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From: Paul Hirose
Date: 2008 Jul 09, 14:14 -0700

```Marcel Tschudin wrote:
> What I tried to imagine is how the vertical refraction could possibly
> affect the horizontal diameter.

Imagine the center of the Sun and a point on the side limb are two ships
at, say, 20° north latitude (altitude). They are 16 miles apart. (The
Sun's unrefracted semidiameter is about 16'.) The difference in
longitude (azimuth) = 16' / cos 20° = 17.0268'. (Not rigorously correct,
but close enough.)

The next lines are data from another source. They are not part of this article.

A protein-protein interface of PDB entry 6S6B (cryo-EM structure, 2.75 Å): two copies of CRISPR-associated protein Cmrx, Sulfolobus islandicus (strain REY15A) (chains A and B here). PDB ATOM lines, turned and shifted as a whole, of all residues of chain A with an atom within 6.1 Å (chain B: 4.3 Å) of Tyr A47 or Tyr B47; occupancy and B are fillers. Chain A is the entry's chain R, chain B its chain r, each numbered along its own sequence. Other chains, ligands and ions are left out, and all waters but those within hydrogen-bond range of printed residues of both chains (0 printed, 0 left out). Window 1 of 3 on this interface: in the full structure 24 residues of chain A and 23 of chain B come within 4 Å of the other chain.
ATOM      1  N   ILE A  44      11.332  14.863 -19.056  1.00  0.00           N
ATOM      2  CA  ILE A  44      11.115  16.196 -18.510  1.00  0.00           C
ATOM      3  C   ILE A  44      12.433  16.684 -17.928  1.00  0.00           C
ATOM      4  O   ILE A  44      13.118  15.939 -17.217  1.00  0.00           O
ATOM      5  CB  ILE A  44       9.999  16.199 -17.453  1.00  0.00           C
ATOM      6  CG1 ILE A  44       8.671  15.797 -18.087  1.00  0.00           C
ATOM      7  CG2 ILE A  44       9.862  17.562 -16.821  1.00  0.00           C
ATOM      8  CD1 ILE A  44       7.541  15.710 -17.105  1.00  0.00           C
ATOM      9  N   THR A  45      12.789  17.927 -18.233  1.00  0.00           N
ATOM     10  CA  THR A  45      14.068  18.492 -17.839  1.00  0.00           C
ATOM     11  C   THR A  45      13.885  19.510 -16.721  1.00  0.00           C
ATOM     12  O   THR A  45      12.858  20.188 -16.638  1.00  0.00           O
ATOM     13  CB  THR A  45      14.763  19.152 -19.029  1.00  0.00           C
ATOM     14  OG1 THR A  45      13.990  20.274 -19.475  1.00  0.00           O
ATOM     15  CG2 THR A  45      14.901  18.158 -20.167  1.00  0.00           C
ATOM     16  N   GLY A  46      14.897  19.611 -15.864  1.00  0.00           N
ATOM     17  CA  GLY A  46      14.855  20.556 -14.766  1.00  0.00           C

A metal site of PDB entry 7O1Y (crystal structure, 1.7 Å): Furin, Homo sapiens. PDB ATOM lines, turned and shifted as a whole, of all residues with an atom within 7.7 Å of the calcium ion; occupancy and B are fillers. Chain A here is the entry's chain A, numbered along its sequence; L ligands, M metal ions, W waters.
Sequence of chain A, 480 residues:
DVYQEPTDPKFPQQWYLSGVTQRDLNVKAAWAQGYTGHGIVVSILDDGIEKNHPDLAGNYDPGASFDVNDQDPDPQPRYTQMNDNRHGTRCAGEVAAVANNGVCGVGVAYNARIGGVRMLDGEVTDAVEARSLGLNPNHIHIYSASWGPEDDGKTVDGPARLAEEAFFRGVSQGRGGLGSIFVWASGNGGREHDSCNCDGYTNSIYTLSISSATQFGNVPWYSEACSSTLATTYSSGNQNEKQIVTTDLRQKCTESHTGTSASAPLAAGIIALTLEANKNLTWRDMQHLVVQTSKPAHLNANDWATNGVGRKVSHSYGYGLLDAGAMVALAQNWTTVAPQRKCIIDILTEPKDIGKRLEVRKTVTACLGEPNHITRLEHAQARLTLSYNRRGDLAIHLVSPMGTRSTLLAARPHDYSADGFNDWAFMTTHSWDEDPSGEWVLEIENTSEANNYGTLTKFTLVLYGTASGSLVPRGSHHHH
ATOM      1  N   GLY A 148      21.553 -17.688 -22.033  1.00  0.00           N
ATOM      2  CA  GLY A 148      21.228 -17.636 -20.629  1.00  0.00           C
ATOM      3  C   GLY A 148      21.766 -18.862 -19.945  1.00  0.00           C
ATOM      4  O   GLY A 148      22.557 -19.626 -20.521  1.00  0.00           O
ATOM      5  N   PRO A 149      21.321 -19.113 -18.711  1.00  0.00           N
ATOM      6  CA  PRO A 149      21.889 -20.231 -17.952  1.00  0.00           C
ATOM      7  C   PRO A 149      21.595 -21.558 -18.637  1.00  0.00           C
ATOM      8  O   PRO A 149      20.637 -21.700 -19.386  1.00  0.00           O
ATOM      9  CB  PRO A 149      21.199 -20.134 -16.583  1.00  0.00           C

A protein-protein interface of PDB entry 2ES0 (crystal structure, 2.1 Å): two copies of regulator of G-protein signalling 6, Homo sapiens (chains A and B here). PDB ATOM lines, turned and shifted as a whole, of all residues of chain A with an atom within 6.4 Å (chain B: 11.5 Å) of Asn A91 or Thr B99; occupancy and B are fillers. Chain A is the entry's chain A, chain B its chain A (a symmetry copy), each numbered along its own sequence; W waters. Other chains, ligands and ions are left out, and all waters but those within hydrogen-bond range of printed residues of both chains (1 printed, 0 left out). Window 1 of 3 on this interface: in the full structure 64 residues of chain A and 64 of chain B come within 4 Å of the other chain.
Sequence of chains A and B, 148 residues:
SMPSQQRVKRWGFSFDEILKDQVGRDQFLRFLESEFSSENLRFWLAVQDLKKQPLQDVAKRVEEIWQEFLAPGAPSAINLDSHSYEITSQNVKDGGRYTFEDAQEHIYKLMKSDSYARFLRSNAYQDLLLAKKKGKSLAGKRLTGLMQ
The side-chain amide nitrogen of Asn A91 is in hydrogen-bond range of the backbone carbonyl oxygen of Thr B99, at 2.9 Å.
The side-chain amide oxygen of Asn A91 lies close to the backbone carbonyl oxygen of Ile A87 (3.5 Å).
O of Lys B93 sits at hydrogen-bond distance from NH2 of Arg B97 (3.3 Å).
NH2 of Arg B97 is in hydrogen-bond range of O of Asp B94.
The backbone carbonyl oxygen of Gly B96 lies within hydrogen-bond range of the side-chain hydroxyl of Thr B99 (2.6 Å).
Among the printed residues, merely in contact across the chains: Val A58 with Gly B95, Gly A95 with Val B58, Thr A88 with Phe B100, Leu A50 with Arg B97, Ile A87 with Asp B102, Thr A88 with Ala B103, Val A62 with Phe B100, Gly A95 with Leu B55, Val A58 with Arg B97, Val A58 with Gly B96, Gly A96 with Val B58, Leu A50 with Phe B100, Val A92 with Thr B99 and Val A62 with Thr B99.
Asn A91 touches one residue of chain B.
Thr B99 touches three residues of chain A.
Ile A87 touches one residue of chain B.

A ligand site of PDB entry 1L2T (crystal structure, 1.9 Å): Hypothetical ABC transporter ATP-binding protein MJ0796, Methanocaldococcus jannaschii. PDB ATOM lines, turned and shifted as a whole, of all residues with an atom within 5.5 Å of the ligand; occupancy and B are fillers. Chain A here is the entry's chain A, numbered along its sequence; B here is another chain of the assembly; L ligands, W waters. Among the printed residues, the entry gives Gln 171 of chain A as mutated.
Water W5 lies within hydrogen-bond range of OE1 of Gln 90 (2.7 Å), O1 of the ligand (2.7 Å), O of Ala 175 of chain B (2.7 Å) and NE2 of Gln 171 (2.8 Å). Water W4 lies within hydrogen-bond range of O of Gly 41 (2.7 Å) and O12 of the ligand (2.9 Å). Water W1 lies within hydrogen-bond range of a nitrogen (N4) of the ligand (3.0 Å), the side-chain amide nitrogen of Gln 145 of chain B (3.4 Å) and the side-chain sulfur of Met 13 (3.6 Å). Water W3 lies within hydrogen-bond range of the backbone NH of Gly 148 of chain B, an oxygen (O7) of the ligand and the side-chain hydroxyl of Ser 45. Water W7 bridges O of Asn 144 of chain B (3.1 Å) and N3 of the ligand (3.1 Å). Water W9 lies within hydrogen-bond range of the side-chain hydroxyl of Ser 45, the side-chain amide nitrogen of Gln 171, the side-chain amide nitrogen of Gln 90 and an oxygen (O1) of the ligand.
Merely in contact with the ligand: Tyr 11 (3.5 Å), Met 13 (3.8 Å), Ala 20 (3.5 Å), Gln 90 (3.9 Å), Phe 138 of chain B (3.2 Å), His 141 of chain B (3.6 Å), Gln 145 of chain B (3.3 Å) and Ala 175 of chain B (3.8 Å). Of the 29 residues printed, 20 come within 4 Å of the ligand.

At 20° altitude, refraction is 2.6' according to the Almanac table. OK,
the ships go 2.6' north from the initial positions. They are still
separated by 17.0268' of longitude (azimuth) because both ships stayed
on the same meridians. (Refraction moves objects along vertical circles,
i.e., exactly toward the zenith.) But due to the convergence of the
meridians, the distance between them (semidiameter) is less. The new
distance = 17.0268 * cos 20° 02.6' = 15.9956 miles. The decrease equals
.0044 miles, or .26 great circle seconds.

Let's recalculate at 45°. Difference in azimuth = 16 / cos 45° =
22.6274'. Refraction = 1.0'. After applying refraction, semidiameter =
22.6274' * cos 45° 01' = 15.9953'. The decrease due to refraction = .28".

These values are remarkably close to the output of my precise algorithm.
And as Meeus says, altitude seems to have little effect.

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